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If psychoanalysis will survive in the twenty-first century, this book’s wager is that it will be Lacanian psychoanalysis. Today, the survival of psychoanalysis is in question. Even Jacques Lacan himself, at the peak of his influence when psychoanalysis was a dominant discourse, did not believe that psychoanalysis would triumph and merely posed questions about the survival of psychoanalysis, when future subjects would want something else.
This book articulates a possible future for Lacan and psychoanalysis, through an exploration of the historical trajectory of psychoanalysis and a survey of the ways Lacanian psychoanalysis offers a unique response to the pressing clinical demands of our time.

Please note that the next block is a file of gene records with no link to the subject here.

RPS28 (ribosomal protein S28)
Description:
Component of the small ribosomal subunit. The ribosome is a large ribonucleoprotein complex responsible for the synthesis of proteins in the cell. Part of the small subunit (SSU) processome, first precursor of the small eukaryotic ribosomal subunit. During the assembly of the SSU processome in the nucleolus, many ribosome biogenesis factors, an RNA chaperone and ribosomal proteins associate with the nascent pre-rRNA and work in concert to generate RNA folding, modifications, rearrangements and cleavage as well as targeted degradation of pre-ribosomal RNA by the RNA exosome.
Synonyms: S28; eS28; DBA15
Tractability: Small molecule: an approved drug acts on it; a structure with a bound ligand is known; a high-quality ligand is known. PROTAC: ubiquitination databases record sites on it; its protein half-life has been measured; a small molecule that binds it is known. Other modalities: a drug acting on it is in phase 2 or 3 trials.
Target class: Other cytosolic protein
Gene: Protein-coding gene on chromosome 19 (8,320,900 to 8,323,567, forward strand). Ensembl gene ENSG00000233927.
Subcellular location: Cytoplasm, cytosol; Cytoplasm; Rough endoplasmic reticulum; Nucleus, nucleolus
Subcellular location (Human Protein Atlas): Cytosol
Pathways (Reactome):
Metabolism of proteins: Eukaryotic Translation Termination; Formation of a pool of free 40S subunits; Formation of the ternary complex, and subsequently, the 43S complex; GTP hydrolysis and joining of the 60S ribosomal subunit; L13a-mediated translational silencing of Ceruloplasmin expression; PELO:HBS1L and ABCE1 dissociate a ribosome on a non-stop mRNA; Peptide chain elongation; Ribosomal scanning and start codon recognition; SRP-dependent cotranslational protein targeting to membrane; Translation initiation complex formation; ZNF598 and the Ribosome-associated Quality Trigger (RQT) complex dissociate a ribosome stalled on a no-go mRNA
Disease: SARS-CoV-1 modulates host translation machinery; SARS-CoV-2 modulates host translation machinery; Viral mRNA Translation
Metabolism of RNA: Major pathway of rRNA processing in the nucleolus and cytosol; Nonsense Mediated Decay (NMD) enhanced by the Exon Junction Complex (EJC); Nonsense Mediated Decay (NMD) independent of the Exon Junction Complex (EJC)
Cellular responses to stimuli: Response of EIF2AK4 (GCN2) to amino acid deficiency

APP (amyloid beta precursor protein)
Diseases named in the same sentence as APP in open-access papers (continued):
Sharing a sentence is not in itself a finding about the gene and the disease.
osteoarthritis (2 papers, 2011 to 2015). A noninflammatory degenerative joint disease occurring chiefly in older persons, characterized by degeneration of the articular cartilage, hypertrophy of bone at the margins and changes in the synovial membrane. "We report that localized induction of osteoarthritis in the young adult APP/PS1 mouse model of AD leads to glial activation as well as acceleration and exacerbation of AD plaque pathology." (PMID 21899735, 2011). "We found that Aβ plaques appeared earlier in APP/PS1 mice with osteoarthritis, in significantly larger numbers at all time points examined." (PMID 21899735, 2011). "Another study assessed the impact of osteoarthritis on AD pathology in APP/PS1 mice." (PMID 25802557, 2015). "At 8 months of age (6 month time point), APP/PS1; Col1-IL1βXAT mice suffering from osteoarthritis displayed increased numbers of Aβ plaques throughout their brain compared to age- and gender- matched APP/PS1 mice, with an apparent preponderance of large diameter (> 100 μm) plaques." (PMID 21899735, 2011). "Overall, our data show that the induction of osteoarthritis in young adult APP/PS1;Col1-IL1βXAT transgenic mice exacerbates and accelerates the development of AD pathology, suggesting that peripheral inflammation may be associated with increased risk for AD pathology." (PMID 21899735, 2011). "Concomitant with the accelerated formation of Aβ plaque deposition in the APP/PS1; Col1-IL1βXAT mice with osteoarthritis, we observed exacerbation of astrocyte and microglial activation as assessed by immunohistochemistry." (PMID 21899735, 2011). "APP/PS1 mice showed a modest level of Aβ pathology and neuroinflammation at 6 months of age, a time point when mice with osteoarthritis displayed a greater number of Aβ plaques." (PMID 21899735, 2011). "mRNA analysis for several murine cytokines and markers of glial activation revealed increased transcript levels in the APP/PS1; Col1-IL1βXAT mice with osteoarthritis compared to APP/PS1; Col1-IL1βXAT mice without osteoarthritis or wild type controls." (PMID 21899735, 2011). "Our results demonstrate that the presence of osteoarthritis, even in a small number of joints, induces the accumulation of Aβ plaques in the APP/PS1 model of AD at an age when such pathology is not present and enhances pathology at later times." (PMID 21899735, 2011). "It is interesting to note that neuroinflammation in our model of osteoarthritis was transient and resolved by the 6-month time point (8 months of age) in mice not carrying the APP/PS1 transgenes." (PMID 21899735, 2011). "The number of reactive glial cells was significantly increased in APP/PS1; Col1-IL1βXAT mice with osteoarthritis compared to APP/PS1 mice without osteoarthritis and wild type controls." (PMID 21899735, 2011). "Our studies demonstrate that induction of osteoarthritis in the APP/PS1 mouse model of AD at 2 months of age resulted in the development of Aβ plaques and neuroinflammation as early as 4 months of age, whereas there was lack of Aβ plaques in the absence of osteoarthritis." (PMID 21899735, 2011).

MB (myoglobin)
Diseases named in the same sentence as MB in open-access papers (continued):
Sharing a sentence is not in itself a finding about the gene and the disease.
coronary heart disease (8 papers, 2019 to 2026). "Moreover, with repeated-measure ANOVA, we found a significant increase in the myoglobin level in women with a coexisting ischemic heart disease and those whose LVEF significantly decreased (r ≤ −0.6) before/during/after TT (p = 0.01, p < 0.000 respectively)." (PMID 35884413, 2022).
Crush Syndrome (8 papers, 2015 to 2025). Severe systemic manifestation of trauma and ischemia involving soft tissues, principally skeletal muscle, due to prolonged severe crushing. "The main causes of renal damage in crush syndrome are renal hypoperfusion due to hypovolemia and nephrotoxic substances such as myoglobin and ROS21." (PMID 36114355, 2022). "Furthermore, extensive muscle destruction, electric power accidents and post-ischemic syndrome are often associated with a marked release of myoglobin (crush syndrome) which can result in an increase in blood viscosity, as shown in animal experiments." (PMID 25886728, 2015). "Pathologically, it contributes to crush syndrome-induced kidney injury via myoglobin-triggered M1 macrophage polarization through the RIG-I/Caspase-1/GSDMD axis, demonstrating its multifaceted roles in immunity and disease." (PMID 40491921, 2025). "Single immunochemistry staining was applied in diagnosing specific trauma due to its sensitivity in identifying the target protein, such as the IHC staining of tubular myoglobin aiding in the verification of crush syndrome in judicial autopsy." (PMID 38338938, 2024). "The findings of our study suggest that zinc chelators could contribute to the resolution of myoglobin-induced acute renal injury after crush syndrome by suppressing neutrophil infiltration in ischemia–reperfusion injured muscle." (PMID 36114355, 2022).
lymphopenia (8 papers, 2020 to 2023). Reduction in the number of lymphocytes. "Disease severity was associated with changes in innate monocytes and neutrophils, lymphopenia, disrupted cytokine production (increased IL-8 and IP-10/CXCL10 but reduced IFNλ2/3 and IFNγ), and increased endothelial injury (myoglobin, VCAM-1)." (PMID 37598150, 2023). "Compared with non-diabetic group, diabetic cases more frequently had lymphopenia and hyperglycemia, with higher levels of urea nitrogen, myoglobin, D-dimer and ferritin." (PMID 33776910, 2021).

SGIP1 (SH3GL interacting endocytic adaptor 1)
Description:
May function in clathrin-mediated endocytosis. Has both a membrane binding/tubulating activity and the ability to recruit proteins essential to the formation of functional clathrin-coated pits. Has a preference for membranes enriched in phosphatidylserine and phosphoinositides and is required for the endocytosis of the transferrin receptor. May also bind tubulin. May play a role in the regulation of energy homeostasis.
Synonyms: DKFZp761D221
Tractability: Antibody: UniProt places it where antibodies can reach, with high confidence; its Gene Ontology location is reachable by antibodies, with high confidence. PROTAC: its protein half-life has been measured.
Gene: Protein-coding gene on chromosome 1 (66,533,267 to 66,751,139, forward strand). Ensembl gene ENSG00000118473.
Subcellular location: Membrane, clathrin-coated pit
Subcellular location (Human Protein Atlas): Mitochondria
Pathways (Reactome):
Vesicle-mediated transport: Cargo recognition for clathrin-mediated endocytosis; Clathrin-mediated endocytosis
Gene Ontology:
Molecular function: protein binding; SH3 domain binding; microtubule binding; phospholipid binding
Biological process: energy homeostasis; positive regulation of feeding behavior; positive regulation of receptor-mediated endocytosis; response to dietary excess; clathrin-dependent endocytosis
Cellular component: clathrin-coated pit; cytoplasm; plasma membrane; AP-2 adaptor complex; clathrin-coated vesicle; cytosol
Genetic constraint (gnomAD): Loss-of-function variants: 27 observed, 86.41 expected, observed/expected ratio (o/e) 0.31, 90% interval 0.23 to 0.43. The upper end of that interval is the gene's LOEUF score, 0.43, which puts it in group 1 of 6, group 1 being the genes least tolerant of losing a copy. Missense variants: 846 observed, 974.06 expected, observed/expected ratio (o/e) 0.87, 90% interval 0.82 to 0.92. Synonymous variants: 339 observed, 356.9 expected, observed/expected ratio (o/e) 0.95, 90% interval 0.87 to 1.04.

Much of the book stages this through explications of specific ways Lacanian concepts have developed as a reading of the clinical - as well as the broader psychic and social - phenomena of our moment in history. Psychosis, which is an increasing clinical phenomena, and addiction, which is often described as a contemporary epidemic, are given longer treatment here, while other chapters address central concepts such as trauma, fantasy, the symptom, the body, transference, knowledge, and love.
The book closes with two sections of reflections on psychoanalysis outside of the Lacanian orientation and on the general mental health field.